An Arab politician has staged a Muslim call to prayer in Israel’s parliament in protest against a bill that would quieten mosques.
Ahmad Tibi, a member of the Israeli government, performed the ‘Azan’ during a speech in which he argued the proposed bill – that would limit the volume of mosques' calls to worshippers – demonstrated the Israeli government’s Islamophobia.
Another Arab-Israeli politician, Taleb Abu Arar, joined Mr Tibi in performing the prayer.
The draft bill applies to all places of worship, yet it is seen as targeting mosques, which broadcast five calls daily, including two at night.
Critics say the move threatens religious freedom and is unnecessarily divisive.
“I cannot count the times – they are simply too numerous – that citizens have turned to me from all parts of Israeli society, from all religions, with complaints about the noise and suffering caused them by the excessive noise coming to them from the public address systems of houses of prayer,” Mr Netanyahu told a cabinet meeting.
The so-called “muezzin bill” is the climax of escalating tensions over noise from mosques.
Similar measures against the noise have been proposed by Israeli politicians several times in recent years.
The new bill now faces three readings in parliament before becoming law, but is likely to succeed because it has the backing of the country's leading coalition.
The Israeli–Palestinian conflict intensifies
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Around 18 per cent of Israel’s population are Arab, most of them Muslim, and they accuse the Jewish majority of discriminating against them.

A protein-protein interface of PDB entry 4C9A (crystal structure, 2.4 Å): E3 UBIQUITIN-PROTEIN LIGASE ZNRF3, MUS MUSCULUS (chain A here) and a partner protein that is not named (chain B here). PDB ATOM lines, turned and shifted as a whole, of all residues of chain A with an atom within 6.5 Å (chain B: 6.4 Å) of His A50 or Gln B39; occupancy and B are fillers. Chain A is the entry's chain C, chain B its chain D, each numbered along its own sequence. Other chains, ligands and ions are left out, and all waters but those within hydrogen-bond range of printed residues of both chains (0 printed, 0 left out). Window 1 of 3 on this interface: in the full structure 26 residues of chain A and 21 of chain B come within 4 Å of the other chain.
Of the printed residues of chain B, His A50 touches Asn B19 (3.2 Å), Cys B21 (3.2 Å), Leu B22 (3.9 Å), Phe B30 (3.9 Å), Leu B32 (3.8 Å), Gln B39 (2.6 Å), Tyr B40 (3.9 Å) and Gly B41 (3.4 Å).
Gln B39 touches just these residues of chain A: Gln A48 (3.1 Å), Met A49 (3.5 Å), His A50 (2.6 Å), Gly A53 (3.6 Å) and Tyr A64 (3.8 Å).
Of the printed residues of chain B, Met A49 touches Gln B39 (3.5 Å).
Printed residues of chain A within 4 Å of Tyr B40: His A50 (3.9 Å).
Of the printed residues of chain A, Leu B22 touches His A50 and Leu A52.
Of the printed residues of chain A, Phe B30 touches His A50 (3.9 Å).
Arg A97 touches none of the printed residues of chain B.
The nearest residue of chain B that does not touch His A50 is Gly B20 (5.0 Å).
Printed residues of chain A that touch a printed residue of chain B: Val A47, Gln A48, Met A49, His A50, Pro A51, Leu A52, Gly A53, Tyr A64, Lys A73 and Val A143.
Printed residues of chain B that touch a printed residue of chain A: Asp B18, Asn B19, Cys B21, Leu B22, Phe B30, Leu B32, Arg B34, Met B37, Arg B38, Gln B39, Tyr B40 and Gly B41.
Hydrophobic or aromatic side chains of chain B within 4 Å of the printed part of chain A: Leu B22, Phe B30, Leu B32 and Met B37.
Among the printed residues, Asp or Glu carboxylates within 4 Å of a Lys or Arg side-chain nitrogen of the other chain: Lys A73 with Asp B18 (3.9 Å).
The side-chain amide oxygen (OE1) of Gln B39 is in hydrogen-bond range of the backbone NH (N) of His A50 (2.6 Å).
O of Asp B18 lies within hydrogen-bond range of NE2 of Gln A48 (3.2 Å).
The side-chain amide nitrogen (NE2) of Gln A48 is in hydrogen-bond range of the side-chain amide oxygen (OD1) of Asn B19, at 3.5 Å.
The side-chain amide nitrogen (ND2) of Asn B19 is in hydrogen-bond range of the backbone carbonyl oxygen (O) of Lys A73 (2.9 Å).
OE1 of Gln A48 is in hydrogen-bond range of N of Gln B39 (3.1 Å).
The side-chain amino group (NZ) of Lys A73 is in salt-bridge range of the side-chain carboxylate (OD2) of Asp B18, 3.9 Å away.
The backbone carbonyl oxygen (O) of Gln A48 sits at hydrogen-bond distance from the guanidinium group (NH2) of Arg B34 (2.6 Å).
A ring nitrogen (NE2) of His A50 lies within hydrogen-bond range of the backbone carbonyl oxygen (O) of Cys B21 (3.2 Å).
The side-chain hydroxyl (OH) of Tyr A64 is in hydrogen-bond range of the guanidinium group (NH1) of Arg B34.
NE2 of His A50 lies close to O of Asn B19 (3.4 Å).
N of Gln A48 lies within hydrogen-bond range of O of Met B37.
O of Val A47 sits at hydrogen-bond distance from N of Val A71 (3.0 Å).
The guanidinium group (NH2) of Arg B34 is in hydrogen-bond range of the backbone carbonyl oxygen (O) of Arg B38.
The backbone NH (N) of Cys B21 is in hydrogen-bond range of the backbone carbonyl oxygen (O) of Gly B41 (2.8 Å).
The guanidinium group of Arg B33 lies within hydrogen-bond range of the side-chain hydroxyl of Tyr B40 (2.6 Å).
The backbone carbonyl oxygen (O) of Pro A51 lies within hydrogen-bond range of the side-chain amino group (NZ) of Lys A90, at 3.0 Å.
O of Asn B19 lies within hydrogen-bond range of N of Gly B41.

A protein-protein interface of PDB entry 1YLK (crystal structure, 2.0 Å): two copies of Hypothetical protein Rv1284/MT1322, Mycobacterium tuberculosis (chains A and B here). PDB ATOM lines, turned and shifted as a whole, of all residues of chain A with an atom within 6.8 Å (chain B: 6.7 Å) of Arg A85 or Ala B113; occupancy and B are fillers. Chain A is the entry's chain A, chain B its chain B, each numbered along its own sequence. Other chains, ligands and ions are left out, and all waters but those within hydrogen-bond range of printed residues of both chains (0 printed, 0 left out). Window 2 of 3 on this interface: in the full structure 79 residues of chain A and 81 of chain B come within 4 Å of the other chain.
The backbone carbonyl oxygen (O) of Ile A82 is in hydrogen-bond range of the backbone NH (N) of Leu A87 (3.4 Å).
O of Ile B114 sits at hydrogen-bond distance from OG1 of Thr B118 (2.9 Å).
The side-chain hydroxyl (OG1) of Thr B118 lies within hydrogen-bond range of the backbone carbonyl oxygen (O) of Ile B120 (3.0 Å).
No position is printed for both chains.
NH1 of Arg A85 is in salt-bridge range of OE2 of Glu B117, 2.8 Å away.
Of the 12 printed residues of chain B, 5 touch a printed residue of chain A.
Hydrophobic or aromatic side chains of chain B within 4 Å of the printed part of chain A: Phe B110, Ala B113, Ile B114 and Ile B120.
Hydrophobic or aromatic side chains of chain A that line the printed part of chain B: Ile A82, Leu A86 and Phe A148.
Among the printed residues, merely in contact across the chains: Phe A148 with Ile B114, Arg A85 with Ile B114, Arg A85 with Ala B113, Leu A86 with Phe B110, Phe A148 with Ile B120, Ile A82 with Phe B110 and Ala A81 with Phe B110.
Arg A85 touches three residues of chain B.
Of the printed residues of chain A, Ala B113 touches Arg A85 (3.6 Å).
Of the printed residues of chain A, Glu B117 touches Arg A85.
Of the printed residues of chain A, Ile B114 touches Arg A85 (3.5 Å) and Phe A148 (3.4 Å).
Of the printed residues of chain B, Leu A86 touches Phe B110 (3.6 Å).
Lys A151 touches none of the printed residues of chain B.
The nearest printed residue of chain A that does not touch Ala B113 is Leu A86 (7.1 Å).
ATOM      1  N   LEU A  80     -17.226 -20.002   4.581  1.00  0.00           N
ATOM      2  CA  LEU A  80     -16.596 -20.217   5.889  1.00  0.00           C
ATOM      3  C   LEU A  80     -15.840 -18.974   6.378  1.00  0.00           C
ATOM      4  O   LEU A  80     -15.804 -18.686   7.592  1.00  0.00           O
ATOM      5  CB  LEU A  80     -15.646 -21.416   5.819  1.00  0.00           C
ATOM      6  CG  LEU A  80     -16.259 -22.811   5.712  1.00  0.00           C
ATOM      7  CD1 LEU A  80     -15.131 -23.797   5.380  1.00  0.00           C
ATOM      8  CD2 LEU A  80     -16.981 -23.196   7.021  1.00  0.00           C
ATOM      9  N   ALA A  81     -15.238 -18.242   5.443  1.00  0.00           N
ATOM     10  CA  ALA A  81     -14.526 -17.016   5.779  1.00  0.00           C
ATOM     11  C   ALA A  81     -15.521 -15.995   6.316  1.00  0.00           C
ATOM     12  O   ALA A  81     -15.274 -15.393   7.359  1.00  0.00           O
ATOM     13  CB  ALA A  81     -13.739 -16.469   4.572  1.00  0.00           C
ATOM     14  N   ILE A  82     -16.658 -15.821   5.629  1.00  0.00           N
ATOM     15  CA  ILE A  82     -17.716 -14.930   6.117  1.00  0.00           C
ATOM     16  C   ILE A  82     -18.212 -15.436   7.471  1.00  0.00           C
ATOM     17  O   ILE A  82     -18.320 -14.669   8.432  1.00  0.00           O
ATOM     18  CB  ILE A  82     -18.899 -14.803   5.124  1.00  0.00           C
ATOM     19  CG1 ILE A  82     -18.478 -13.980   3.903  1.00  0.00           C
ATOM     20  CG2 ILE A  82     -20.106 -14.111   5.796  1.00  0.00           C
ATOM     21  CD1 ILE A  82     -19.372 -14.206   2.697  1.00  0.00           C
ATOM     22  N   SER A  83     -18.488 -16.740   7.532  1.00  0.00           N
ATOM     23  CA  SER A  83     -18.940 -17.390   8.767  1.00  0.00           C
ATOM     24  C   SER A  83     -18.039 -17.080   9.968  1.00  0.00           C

“This law reflects the fascism that grows inside the Israeli community,” Mr Tibi told Anadolu.
“Palestinians and Muslims around the world must work to thwart the Israeli decision to limit the call to prayer."
Palestinian presidential spokesperson Nabil Abu Rudeineh warned the bill could escalate conflict in the area.
“The Israeli actions are completely unacceptable,” he said in a statement.
“The Palestinian leadership will go to the UN Security Council and to all international institutions to stop the escalating Israeli measures."
Palestinian group Hamas described the bill as “an outrageous provocation to the sentiments of Muslims everywhere and unacceptable interference in worship and religious practice".
Nasreen Hadad Haj-Yahya, of the Israel Democracy Institute, a thinktank, wrote in local newspaper Maariv: "The real aim is not to prevent noise but rather to create noise that will hurt all of society and the efforts to establish a sane reality between Jews and Arabs."Reuse content